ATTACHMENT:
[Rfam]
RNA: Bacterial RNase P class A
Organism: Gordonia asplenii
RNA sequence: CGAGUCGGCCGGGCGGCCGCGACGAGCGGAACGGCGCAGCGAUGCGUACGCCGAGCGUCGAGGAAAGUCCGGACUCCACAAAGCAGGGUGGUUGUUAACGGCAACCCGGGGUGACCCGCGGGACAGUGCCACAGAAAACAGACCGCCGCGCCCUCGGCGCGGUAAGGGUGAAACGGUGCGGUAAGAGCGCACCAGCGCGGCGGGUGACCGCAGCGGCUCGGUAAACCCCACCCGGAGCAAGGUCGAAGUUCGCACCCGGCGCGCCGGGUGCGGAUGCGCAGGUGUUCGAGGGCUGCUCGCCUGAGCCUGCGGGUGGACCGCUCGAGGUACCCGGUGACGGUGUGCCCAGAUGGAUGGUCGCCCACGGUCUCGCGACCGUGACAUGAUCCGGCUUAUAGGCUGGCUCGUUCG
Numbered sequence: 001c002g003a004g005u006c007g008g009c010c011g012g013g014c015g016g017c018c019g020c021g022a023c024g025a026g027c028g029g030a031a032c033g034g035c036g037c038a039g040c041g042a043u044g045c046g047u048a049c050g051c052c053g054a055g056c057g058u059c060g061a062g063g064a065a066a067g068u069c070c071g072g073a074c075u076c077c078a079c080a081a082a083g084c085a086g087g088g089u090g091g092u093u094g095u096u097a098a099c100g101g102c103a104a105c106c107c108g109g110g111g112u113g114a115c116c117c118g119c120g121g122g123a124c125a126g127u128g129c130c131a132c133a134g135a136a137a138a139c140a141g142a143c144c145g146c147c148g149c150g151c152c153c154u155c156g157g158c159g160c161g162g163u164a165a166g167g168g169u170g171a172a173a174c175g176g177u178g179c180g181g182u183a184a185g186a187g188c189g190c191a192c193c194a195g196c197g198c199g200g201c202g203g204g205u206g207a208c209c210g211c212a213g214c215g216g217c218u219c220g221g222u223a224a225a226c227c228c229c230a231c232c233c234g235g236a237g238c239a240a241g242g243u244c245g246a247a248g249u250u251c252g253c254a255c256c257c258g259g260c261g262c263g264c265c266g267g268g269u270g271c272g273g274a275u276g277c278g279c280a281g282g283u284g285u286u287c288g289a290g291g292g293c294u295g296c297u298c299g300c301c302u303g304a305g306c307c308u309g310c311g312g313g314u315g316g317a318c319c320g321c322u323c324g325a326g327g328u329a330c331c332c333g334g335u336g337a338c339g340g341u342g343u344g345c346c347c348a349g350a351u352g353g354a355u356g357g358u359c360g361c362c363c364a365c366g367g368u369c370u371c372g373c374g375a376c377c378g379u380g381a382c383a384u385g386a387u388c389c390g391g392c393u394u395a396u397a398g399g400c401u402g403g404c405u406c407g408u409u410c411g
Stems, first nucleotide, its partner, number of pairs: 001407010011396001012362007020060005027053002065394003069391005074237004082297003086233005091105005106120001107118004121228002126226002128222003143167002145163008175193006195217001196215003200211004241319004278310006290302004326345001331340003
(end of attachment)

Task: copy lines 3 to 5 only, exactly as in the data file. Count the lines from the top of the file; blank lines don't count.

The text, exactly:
Organism: Gordonia asplenii
RNA sequence: CGAGUCGGCCGGGCGGCCGCGACGAGCGGAACGGCGCAGCGAUGCGUACGCCGAGCGUCGAGGAAAGUCCGGACUCCACAAAGCAGGGUGGUUGUUAACGGCAACCCGGGGUGACCCGCGGGACAGUGCCACAGAAAACAGACCGCCGCGCCCUCGGCGCGGUAAGGGUGAAACGGUGCGGUAAGAGCGCACCAGCGCGGCGGGUGACCGCAGCGGCUCGGUAAACCCCACCCGGAGCAAGGUCGAAGUUCGCACCCGGCGCGCCGGGUGCGGAUGCGCAGGUGUUCGAGGGCUGCUCGCCUGAGCCUGCGGGUGGACCGCUCGAGGUACCCGGUGACGGUGUGCCCAGAUGGAUGGUCGCCCACGGUCUCGCGACCGUGACAUGAUCCGGCUUAUAGGCUGGCUCGUUCG
Numbered sequence: 001c002g003a004g005u006c007g008g009c010c011g012g013g014c015g016g017c018c019g020c021g022a023c024g025a026g027c028g029g030a031a032c033g034g035c036g037c038a039g040c041g042a043u044g045c046g047u048a049c050g051c052c053g054a055g056c057g058u059c060g061a062g063g064a065a066a067g068u069c070c071g072g073a074c075u076c077c078a079c080a081a082a083g084c085a086g087g088g089u090g091g092u093u094g095u096u097a098a099c100g101g102c103a104a105c106c107c108g109g110g111g112u113g114a115c116c117c118g119c120g121g122g123a124c125a126g127u128g129c130c131a132c133a134g135a136a137a138a139c140a141g142a143c144c145g146c147c148g149c150g151c152c153c154u155c156g157g158c159g160c161g162g163u164a165a166g167g168g169u170g171a172a173a174c175g176g177u178g179c180g181g182u183a184a185g186a187g188c189g190c191a192c193c194a195g196c197g198c199g200g201c202g203g204g205u206g207a208c209c210g211c212a213g214c215g216g217c218u219c220g221g222u223a224a225a226c227c228c229c230a231c232c233c234g235g236a237g238c239a240a241g242g243u244c245g246a247a248g249u250u251c252g253c254a255c256c257c258g259g260c261g262c263g264c265c266g267g268g269u270g271c272g273g274a275u276g277c278g279c280a281g282g283u284g285u286u287c288g289a290g291g292g293c294u295g296c297u298c299g300c301c302u303g304a305g306c307c308u309g310c311g312g313g314u315g316g317a318c319c320g321c322u323c324g325a326g327g328u329a330c331c332c333g334g335u336g337a338c339g340g341u342g343u344g345c346c347c348a349g350a351u352g353g354a355u356g357g358u359c360g361c362c363c364a365c366g367g368u369c370u371c372g373c374g375a376c377c378g379u380g381a382c383a384u385g386a387u388c389c390g391g392c393u394u395a396u397a398g399g400c401u402g403g404c405u406c407g408u409u410c411g